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Task force votes to approve St. Johns County for Black History Museum

Aviles Street in downtown St. Augustine. It is the oldest city in the U.S. It was founded by the Spanish in 1565.
Aviles Street in downtown St. Augustine. St. Augustine is the oldest city in the U.S., founded by the Spanish in 1565.

The Florida Museum of Black History Task Force voted to approve the group’s final recommendation of St. Johns County for a statewide museum on Friday, June 28.

After more than two hours of contentious debate, the task force voted 6-1 on the issue.

Senator Geraldine Thompson represents Eatonville and chaired the task force. She was the lone dissenter.

Thompson said the task force never conducted a feasibility study of the top three sites, and that the results of a public survey where Eatonville received the most support were ignored.

“I know there were over 4,000 responses to the survey. And I think when the public provides input, we need to give it some weight,” Thompson said.

The survey results, which were tabulated by the task force, pointed to Eatonville as the winner.

“I have to respond to my constituency, the constituency in this particular instance, are the people of the state of Florida who have given us their input. And we have not that I can see, we have not reflected that in any way,” Thompson said.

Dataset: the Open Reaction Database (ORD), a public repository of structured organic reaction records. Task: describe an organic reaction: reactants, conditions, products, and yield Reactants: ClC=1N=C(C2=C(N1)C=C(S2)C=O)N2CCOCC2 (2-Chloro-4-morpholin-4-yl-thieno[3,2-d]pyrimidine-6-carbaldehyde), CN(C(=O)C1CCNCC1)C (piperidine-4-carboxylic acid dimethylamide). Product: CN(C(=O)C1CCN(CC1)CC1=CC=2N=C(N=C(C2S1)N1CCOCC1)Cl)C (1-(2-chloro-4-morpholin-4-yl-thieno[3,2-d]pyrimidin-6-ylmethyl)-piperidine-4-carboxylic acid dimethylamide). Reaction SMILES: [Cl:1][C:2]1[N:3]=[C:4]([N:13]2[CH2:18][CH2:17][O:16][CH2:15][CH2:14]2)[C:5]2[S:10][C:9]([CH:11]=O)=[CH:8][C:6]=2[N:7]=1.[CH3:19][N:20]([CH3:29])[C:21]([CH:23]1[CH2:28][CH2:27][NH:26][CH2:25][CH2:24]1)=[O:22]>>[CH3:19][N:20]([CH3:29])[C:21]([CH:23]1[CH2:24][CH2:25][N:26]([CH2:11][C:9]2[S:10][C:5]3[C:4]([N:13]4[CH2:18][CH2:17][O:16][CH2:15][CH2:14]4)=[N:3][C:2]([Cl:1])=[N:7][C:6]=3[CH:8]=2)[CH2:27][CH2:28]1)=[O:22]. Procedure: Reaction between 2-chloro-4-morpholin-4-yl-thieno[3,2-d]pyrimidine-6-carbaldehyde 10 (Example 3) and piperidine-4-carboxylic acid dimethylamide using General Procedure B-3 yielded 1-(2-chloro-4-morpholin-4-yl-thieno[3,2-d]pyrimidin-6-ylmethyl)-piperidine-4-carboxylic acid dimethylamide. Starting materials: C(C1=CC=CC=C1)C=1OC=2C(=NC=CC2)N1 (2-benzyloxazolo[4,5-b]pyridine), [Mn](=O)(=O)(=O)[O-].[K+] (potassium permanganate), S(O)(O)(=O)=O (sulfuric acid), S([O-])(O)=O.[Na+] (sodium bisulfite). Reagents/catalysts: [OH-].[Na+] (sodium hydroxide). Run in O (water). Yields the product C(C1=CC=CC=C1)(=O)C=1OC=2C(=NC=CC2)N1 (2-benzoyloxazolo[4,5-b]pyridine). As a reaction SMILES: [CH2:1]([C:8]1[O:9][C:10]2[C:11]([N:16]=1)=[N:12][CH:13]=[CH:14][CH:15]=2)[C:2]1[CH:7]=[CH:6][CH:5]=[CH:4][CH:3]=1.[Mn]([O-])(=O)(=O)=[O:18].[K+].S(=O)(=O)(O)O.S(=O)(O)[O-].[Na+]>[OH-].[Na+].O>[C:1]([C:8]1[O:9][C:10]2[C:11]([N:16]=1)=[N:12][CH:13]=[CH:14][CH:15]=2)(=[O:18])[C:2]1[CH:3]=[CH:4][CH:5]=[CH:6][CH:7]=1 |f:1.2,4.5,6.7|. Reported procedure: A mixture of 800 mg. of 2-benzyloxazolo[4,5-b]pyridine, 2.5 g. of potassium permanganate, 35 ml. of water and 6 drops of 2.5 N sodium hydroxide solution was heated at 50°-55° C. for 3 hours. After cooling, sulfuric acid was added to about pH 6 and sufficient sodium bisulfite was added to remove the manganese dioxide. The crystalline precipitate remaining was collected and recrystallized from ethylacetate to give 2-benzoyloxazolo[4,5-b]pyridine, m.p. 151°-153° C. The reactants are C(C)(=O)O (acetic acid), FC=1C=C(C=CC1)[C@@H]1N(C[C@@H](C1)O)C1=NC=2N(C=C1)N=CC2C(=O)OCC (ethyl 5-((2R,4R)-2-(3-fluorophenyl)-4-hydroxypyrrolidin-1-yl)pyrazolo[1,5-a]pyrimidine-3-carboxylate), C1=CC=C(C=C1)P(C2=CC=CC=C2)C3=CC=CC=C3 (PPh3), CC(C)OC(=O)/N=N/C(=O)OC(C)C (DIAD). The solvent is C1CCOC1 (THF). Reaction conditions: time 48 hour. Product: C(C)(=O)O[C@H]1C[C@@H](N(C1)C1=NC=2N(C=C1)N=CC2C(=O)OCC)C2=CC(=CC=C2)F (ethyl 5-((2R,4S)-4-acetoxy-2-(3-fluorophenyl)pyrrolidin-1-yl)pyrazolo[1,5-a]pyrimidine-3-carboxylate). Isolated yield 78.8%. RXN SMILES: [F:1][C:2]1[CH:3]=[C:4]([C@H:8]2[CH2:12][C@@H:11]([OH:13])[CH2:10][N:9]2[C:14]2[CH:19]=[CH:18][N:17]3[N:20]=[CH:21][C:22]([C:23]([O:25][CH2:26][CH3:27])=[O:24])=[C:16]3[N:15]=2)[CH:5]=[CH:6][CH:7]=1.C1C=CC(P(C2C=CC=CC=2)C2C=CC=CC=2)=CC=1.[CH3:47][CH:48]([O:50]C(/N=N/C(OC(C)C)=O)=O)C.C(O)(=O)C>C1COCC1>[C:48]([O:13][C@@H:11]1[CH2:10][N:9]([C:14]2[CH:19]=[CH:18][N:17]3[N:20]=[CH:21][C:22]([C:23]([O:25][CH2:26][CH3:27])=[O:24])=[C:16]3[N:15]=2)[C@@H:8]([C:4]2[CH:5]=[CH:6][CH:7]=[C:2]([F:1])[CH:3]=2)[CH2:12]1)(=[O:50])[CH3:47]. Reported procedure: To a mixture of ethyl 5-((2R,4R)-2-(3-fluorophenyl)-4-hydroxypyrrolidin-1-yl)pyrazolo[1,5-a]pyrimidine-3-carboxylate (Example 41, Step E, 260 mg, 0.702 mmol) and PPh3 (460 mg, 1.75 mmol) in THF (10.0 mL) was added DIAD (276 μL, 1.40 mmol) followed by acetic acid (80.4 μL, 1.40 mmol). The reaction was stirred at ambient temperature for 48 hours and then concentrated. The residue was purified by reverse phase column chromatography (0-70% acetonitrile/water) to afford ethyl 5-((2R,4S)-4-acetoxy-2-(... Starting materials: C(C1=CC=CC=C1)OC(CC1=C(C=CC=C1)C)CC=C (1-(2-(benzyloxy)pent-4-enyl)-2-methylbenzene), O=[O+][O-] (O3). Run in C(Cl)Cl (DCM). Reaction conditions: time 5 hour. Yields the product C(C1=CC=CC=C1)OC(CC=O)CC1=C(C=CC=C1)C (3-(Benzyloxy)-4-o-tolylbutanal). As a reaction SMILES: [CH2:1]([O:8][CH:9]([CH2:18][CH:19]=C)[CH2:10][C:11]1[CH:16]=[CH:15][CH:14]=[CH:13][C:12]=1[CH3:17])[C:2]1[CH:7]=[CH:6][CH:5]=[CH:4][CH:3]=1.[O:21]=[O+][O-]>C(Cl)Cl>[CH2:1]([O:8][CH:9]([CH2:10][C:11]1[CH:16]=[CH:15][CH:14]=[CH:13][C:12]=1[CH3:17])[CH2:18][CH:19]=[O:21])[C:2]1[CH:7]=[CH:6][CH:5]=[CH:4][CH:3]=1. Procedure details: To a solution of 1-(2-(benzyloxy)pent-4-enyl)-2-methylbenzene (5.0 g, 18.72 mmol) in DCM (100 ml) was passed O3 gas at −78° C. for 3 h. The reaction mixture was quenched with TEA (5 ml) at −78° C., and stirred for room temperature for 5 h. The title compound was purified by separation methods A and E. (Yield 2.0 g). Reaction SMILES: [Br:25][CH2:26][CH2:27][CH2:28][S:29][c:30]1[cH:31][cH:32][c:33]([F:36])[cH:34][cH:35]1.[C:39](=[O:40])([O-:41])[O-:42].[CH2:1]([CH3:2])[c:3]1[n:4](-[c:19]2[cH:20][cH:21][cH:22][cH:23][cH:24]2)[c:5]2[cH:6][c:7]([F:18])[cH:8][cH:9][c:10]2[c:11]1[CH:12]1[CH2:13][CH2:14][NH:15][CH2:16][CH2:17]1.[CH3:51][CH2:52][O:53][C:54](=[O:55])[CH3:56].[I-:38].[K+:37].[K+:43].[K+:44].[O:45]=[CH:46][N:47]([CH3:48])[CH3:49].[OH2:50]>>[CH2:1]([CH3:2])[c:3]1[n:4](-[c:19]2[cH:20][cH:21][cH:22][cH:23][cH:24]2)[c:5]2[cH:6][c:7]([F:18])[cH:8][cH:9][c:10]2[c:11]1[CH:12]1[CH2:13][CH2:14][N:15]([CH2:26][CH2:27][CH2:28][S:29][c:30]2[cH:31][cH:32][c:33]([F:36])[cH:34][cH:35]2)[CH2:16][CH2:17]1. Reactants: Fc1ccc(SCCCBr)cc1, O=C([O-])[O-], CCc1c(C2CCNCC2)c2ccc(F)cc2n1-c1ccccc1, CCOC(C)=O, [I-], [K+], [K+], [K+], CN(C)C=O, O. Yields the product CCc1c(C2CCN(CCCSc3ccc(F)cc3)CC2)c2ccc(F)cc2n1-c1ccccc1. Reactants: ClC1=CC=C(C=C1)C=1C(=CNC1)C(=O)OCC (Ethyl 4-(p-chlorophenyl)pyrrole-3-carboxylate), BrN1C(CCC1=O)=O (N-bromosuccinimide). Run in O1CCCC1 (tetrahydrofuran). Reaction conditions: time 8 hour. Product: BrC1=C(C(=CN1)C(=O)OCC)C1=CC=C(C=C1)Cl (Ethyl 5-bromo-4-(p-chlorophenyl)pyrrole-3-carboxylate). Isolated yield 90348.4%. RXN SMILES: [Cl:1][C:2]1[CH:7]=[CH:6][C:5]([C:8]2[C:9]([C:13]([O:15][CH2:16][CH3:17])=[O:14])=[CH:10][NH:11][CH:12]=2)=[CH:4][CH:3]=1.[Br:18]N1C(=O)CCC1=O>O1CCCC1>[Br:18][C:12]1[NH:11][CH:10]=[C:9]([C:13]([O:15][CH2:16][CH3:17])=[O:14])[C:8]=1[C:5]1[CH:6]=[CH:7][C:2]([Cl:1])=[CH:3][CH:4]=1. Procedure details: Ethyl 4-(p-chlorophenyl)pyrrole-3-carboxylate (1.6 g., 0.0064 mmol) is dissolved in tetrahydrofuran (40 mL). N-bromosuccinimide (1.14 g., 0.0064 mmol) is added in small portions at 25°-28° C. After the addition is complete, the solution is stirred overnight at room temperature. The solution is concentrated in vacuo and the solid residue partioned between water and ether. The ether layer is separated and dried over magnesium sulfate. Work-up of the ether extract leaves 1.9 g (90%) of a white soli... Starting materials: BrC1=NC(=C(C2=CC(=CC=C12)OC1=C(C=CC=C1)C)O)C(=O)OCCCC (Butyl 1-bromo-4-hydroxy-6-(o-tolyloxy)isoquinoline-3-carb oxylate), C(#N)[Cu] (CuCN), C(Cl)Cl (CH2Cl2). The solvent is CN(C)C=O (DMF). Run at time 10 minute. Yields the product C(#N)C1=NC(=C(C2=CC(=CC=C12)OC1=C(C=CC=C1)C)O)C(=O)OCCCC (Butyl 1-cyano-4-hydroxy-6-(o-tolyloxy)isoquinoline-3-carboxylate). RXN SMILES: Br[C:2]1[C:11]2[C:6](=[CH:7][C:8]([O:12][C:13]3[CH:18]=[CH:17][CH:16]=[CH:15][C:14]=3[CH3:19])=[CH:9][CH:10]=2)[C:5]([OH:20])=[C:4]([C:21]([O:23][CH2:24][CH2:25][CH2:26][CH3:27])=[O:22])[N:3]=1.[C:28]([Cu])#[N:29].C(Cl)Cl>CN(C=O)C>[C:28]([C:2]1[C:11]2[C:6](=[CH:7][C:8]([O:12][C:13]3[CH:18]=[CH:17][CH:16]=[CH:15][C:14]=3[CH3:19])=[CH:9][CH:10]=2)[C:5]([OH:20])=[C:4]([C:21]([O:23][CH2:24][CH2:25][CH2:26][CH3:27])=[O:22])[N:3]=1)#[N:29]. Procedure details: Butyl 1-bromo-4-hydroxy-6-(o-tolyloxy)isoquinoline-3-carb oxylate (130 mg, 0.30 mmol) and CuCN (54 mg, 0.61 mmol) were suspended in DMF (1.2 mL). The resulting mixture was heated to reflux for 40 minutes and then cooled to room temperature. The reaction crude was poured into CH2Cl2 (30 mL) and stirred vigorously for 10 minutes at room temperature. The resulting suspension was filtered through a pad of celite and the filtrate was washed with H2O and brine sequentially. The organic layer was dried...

Howard Holley, with the state’s Division of Historical Resources said he believed the results of the public survey had been considered in the final decision.

The Bridge of Lions in St. Augustine. The statues are inspired by the Spanish explorer Pedro Menéndez de Avilés.
The Bridge of Lions in St. Augustine. The statues are inspired by the Spanish explorer Pedro Menéndez de Avilés.

“I do not agree at all with the statement that it was not given any weight, or that people's responses to the survey were not considered. I can speak personally to that,” Holley said.

Plus, he said the task force had already voted to recommend that the legislature fund and conduct a feasibility study before starting to build the museum.

“So, I would not want the public to think that the statement that it had no weight at all on us, on our vote is correct. In my opinion, and speaking for me, that would be inappropriate and incorrect,” Holley said.

Thompson and other members of the public and elected leaders who spoke during public comment, also raised concerns that the task force had not stipulated the exact location of the museum at each site. And that environmental concerns including flooding risks hadn’t been considered.

In total, nine people signed up to make public comment at the meeting. About half spoke in favor of St. Johns County as the site of the museum, and the other half spoke in favor of Eatonville.

The recommendations will now be sent to the governor and Legislature by July 1. They will ultimately decide where the state’s Black History Museum will stand. The task force is now formally disbanded.

Read over the results of the survey here.

Danielle Prieur covers education in Central Florida.
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